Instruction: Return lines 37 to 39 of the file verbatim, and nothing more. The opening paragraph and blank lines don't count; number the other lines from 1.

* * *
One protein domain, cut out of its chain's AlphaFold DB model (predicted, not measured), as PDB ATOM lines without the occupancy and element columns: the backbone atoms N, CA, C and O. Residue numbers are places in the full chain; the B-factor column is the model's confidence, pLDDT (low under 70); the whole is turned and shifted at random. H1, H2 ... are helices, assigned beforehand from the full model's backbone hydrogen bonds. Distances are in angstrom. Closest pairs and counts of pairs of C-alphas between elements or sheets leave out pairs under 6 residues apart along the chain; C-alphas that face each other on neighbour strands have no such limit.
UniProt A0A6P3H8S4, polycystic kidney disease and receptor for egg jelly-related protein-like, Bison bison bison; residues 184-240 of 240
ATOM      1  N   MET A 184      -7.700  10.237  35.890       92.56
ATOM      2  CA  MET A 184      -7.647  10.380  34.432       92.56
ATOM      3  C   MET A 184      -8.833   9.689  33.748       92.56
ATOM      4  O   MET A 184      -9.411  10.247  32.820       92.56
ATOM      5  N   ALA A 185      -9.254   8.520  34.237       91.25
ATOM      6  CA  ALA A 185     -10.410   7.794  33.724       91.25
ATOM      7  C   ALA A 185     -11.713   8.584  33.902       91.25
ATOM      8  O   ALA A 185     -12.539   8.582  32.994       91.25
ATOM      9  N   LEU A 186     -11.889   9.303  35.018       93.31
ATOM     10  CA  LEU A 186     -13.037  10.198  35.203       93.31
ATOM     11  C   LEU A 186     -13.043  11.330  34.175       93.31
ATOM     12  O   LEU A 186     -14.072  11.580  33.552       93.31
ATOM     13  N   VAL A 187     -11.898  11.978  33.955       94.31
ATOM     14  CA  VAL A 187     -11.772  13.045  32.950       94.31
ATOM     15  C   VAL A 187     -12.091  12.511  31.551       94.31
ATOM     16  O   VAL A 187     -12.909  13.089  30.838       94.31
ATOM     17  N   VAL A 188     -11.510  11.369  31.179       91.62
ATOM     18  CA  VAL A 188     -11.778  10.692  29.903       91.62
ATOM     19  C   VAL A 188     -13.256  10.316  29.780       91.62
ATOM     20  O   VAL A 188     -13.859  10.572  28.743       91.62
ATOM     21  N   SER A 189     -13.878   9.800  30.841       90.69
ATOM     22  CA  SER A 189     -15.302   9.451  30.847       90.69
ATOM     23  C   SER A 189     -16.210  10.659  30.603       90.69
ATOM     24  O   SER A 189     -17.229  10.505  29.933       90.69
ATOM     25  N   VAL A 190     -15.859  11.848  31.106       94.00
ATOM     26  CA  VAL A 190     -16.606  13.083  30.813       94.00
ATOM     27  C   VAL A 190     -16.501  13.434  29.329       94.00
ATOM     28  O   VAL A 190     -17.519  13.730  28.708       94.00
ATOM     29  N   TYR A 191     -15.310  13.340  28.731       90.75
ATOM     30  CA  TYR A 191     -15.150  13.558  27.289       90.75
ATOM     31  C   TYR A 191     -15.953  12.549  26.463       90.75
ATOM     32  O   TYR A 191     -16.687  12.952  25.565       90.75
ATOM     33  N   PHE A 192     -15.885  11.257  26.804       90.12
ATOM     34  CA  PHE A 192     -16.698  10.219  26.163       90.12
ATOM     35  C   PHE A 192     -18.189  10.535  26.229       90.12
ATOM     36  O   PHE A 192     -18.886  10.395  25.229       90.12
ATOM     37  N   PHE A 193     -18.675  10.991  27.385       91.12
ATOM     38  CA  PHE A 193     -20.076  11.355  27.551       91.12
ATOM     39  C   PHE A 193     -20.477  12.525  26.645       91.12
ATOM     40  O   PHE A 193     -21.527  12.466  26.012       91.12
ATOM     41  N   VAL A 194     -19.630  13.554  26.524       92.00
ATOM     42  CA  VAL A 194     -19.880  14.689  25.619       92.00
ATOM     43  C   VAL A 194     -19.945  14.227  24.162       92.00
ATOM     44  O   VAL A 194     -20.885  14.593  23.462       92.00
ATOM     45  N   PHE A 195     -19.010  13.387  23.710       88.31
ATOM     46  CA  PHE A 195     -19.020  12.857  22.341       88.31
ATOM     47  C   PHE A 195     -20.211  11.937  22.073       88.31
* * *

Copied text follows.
ATOM     36  O   PHE A 192     -18.886  10.395  25.229       90.12
ATOM     37  N   PHE A 193     -18.675  10.991  27.385       91.12
ATOM     38  CA  PHE A 193     -20.076  11.355  27.551       91.12